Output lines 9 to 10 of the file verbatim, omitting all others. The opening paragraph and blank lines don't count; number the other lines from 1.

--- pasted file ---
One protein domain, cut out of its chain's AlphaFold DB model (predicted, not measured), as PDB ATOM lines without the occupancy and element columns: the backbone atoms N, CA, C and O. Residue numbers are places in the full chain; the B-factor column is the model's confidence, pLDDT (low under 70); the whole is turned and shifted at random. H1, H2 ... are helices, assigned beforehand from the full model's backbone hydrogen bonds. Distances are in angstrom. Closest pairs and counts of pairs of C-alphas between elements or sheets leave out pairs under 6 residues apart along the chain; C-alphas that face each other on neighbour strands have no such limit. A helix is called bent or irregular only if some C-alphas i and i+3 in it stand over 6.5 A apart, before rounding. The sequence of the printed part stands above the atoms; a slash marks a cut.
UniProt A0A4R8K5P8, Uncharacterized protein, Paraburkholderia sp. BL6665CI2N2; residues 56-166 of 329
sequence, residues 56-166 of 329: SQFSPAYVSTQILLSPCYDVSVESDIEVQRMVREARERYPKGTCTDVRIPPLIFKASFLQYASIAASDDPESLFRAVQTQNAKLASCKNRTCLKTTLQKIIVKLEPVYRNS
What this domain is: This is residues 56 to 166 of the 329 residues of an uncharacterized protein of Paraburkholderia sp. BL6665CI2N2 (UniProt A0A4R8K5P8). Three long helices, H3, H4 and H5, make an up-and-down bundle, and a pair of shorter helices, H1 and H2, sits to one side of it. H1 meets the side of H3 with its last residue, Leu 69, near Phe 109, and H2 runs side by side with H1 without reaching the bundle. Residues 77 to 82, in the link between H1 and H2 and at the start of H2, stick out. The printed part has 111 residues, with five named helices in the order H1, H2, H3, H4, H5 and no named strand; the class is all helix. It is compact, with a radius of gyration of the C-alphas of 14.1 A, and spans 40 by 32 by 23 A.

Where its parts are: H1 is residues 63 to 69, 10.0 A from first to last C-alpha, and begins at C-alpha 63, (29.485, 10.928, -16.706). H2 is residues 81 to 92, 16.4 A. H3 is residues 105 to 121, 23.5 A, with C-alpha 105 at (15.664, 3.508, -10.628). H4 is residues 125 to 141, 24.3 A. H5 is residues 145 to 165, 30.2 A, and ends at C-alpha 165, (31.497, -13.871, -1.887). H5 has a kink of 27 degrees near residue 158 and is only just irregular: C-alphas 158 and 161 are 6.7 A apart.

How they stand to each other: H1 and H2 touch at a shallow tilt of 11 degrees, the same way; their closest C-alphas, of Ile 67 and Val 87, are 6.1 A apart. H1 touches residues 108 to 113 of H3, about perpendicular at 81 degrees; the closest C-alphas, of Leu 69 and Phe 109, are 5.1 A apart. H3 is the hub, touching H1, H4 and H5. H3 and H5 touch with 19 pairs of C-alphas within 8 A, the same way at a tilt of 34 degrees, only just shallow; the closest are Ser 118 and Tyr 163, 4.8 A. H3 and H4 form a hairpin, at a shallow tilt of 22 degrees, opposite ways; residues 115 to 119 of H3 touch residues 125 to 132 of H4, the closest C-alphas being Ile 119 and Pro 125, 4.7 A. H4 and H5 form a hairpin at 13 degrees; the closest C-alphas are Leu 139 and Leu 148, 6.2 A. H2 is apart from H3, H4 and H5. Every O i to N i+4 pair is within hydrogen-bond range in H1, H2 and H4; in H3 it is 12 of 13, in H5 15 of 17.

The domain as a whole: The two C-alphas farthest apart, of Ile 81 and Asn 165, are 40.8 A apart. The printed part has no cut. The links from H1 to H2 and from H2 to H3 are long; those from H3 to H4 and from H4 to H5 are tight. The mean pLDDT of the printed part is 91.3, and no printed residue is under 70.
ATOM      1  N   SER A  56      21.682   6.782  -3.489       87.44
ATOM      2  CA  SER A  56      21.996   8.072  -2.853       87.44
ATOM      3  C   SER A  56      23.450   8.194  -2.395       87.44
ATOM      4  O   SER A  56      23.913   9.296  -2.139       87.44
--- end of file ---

ATOM      3  C   SER A  56      23.450   8.194  -2.395       87.44
ATOM      4  O   SER A  56      23.913   9.296  -2.139       87.44